World Economy

Markets Influence North Korea Growth

Markets Influence North Korea Growth
Markets Influence North Korea Growth

North Korea’s market economy accounted for 28.5% of its consumption and investments, an economist at South Korea’s central bank said Sunday, a sign that underscores the growing influence of the market economy in the communist country.

Choi Ji-young, an economist at the Bank of Korea, made the estimate in a report by analyzing several data points on the North’s economy, including a 2013 UN estimate on North Korea’s gross domestic product, Yonhap reported.

North Korea’s decades-old food rationing system collapsed after a massive famine swept through the country in the mid-1990s. The development has led to the creation of informal markets in the North.

North Korea’s market economy is gradually on the rise and private moneylenders have reportedly started to provide funds to the construction sector, including for apartments.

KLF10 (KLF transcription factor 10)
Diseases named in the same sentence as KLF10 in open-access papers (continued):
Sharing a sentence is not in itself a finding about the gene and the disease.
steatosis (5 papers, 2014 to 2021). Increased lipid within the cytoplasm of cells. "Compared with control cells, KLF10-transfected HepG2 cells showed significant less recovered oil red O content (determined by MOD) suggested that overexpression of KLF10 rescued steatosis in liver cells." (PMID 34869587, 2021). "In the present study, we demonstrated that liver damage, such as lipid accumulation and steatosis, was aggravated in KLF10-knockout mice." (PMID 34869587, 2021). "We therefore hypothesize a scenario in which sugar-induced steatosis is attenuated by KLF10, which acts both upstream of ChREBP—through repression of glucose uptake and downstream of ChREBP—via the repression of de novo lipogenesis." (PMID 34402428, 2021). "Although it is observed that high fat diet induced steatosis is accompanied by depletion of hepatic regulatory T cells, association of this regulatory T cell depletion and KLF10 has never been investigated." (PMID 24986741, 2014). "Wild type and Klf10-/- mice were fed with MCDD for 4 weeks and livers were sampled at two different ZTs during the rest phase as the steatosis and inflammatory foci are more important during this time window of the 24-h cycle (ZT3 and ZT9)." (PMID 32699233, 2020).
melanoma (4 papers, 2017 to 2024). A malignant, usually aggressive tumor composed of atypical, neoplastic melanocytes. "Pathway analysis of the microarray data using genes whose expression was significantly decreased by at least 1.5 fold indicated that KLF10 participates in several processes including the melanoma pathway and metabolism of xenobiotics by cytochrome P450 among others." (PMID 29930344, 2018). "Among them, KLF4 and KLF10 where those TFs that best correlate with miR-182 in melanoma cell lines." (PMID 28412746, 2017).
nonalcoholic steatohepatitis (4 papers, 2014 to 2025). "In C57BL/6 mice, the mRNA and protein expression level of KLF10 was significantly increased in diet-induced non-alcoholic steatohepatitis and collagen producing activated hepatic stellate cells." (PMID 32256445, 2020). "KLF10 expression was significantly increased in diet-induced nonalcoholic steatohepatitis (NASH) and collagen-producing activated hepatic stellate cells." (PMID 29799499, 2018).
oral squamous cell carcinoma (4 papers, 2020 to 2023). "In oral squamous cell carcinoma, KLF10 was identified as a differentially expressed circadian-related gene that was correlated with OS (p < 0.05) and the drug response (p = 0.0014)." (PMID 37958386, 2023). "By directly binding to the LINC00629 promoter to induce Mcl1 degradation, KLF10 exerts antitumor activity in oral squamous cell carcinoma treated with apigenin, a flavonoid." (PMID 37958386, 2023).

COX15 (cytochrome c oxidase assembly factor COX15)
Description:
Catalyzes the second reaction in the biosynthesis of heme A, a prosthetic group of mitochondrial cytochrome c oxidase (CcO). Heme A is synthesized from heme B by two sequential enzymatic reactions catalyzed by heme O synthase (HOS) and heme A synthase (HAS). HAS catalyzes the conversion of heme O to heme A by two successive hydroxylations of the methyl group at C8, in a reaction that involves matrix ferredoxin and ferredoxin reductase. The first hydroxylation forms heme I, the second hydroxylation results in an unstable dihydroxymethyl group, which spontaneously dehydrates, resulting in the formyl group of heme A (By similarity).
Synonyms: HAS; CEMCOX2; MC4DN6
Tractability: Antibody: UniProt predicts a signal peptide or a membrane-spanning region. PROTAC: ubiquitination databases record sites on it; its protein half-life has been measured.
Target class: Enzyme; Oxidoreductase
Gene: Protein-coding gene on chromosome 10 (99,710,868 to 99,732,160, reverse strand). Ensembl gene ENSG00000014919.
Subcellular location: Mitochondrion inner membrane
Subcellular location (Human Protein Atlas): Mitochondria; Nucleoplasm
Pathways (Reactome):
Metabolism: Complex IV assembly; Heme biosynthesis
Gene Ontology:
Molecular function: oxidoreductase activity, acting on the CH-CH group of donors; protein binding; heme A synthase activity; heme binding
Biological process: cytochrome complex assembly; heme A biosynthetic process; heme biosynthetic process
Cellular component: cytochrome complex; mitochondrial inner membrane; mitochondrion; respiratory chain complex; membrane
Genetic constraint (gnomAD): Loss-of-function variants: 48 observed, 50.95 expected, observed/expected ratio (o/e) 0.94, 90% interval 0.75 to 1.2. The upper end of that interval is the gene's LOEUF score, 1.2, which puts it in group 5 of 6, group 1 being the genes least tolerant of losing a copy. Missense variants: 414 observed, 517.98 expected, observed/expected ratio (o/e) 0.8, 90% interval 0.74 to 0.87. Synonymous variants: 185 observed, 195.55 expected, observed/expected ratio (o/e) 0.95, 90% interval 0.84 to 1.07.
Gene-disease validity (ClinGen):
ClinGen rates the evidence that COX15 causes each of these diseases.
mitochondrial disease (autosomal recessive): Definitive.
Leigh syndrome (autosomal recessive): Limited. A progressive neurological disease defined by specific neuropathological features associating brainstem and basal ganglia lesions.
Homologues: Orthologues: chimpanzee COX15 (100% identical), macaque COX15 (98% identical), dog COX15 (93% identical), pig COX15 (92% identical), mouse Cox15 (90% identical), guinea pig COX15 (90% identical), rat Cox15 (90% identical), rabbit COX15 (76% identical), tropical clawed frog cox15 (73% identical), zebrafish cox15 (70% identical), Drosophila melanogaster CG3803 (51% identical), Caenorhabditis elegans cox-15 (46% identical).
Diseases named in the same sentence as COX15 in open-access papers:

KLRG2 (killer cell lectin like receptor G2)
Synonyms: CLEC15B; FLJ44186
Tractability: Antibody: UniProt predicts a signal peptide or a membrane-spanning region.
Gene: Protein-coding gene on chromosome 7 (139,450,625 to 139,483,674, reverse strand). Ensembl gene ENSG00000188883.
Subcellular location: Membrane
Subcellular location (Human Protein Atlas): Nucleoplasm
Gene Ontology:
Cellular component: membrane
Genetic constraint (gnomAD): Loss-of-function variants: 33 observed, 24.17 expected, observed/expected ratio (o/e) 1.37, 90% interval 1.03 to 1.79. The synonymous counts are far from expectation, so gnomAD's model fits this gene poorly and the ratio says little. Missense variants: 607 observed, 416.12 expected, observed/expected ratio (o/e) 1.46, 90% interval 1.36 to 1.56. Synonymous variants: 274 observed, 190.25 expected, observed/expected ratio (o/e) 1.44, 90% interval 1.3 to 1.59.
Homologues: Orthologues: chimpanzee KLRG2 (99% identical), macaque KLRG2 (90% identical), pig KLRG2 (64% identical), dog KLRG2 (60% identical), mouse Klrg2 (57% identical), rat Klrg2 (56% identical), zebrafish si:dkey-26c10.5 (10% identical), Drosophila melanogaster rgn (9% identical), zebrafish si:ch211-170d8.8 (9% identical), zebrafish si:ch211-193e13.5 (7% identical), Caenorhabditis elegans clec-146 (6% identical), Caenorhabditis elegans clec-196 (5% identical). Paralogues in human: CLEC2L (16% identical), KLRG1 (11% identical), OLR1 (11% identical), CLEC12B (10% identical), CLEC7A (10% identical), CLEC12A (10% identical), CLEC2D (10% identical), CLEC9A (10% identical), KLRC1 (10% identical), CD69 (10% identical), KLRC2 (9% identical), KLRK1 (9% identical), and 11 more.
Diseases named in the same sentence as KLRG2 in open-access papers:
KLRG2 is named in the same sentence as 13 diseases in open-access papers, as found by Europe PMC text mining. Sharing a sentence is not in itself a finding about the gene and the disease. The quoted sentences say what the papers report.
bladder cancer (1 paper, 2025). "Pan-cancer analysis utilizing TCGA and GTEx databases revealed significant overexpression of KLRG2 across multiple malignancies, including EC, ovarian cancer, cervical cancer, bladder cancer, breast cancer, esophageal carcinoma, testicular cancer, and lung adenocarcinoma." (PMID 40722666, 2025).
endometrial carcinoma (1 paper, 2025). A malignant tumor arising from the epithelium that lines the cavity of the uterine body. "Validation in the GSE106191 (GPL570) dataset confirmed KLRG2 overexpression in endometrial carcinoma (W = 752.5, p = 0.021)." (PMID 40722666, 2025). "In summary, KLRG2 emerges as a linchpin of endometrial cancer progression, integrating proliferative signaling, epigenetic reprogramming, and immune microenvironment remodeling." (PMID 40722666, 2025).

“Informal economic activities are gradually expanding in terms of investment spending in North Korea,” Choi said in the report, adding that effects that increase production are also on the rise, as some household savings are being used for investment spending.

In March, the UN Security Council slapped tougher sanctions on Pyongyang for its fourth nuclear test in January and long-range rocket launch in the following month.

In early May, North Korea’s young leader Kim Jong-un unveiled the nation’s first five-year economic plan in decades, calling for the country to modernize to kick-start its moribund state-dominated economy.

The BoK said the North Korean economy grew 1% on-year in 2014, slowing from the previous year’s 1.1% gain, hit by the low output of corn and potatoes.


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